99 This query retrieves the content length values for all resources located under the server's "/container1/" URI namespace whose length exceeds 10000.
<d:searchrequest xmlns:d="DAV:"> <d:basicsearch> <d:select> <d:prop><d:getcontentlength/></d:prop> </d:select> <d:from> <d:scope> <d:href>/container1/</d:href> <d:depth>infinity</d:depth> </d:scope> </d:from> <d:where> <d:gt> <d:prop><d:getcontentlength/></d:prop> <d:literal>10000</d:literal> </d:gt> </d:where> <d:orderby> <d:order> <d:prop><d:getcontentlength/></d:prop> <d:ascending/> </d:order> </d:orderby> </d:basicsearch> </d:searchrequest>
100 DAV:select defines the result record, which is a set of properties and values. This document defines two possible values: DAV:allprop and DAV:prop, both defined in [RFC2518] and revised in [RFC3253] .
|I scope-vs-versions (type: change, status: open)|
A relatively frequent use case for servers that both support versioning and
DASL seems to have searches that include all versions of the resources in
scope. In general, the version URIs may not be in the scope of the query.
Therefore, I'd like to extend the DAV:scope to specify inclusion of
versions. This would be an optional extension -- however, a server that does
not support his feature should reject the request (so that the client would
know that the request could not be satisfied).
<d:from xmlns:d="DAV:"> <d:scope> <d:href>/container1/</d:href> <d:depth>infinity</d:depth> <d:include-versions /> </d:scope> </d:from>
just to clarify:
1. If a resource in scope has versions, the server SHOULD take care of versions as well.
2. If the client specifies <d:include-versions />, the server MUST take care of versions or MUST reject the request.
3. If the user does not want to get versions, he must specify <not xmlns="DAV:"><is-defined><version-name /></is-defined></not> ...
Is my understanding correct?
However, a defined "switch" (include - exclude) could be a good hint for the server in terms of performance, so I'd prefer a <d:exclude-versions/> as well. Alternatively the server should only include the versions, if <d:include-versions /> is specified.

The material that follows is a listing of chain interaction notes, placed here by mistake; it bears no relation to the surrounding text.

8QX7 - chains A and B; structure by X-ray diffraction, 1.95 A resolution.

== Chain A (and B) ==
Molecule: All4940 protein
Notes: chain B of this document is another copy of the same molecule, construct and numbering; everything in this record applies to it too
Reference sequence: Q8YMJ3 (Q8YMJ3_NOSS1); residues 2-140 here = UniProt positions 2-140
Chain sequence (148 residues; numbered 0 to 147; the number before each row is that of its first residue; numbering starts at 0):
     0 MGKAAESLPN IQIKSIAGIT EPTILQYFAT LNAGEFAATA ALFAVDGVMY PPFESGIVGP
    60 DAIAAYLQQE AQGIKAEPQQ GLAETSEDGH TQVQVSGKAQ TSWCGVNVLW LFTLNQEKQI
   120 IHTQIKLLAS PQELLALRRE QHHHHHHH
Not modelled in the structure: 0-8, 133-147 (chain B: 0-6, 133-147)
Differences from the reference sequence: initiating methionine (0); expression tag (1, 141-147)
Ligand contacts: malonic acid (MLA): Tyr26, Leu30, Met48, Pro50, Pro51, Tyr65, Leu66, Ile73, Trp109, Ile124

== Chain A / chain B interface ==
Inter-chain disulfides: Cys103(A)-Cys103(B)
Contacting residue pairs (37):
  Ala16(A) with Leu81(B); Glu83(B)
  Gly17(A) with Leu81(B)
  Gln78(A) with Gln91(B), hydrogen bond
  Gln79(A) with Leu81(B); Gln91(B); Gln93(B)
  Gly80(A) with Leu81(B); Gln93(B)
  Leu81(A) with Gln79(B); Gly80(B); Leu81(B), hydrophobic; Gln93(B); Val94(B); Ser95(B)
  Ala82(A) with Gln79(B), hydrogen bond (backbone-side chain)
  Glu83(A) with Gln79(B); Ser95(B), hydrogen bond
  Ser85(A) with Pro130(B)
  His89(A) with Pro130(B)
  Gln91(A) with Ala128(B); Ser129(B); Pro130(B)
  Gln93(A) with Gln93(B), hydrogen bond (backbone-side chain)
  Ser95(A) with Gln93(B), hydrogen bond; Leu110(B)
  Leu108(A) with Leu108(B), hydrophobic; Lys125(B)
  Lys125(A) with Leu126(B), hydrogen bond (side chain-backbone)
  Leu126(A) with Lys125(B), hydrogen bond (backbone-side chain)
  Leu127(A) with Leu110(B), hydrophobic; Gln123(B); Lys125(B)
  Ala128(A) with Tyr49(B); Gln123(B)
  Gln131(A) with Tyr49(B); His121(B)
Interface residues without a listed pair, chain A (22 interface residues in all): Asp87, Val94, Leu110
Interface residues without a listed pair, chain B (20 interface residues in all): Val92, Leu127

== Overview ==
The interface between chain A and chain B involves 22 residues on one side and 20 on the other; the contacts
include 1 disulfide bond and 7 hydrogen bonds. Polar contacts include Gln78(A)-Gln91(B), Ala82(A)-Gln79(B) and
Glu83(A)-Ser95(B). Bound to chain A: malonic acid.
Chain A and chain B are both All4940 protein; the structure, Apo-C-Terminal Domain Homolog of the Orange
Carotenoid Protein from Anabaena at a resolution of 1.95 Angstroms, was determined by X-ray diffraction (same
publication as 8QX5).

Does this make sense?
|email@example.com||2003-02-06||I don't like that, because I'd prefer to keep the definition of "scope" intact. If versions happen to be in the namespace scope, they should be in scope of the search as well. Thus the proposal to add a specific element that *extends* the scope of the query.|
101 DAV:from defines the query scope. This contains exactly one DAV:scope element. The scope element contains mandatory DAV:href and DAV:depth elements.
102 DAV:href indicates the URI to use as a scope.
103 When the scope is a collection, if DAV:depth is "0", the search includes only the collection. When it is "1", the search includes the (toplevel) members of the collection. When it is "infinity", the search includes all recursive members of the collection.
104 If the DAV:scope element is an absolute URI, the scope is exactly that URI.
105 If the DAV:scope element is is an absolute URI reference, the scope is taken to be relative to the request-URI.
106 A Scope can be an arbitrary URI.
107 Servers, of course, may support only particular scopes. This may include limitations for particular schemes such as "http:" or "ftp:" or certain URI namespaces.
108 If a scope is given that is not supported the server MUST respond with a 400 status code that includes a Multistatus error. A scope in the query appears as a resource in the response and must include an appropriate status code indicating its validity with respect to the search arbiter.
HTTP/1.1 400 Bad Request Content-Type: text/xml; charset="utf-8" Content-Length: xxx <?xml version="1.0" encoding="UTF-8"?> <d:multistatus xmlns:d="DAV:"> <d:response> <d:href>http://www.example.com/scope1</d:href> <d:status>HTTP/1.1 502 Bad Gateway</d:status> </d:response> </d:multistatus>
110 This example shows the response if there is a scope error. The response provides a Multistatus with a status for the scope. In this case, the scope cannot be reached because the server cannot search another server (502).
|I duplicate-invalid-scope (type: change, status: closed)|
|firstname.lastname@example.org||2003-01-09||This is in conflict with section 2.6. Proposal: remove this part.|
|Associated changes in this document: 5.4.2.|
111 DAV:where element defines the search condition for inclusion of resources in the result set. The value of this element is an XML element that defines a search operator that evaluates to one of the Boolean truth values TRUE, FALSE, or UNKNOWN. The search operator contained by DAV:where may itself contain and evaluate additional search operators as operands, which in turn may contain and evaluate additional search operators as operands, etc. recursively.
|I query-on-href (type: change, status: closed)|
|email@example.com||2002-02-28||DAV:href isn't a property, so it can't be used in queries. Is this a problem? Examples where DAV:displayname is queried instead seem to indicate that. A possible solution would be to allow DAV:href whereever DAV:prop is allowed in the where clause.|
|firstname.lastname@example.org||2002-11-27||Closed (nobody seems to care).|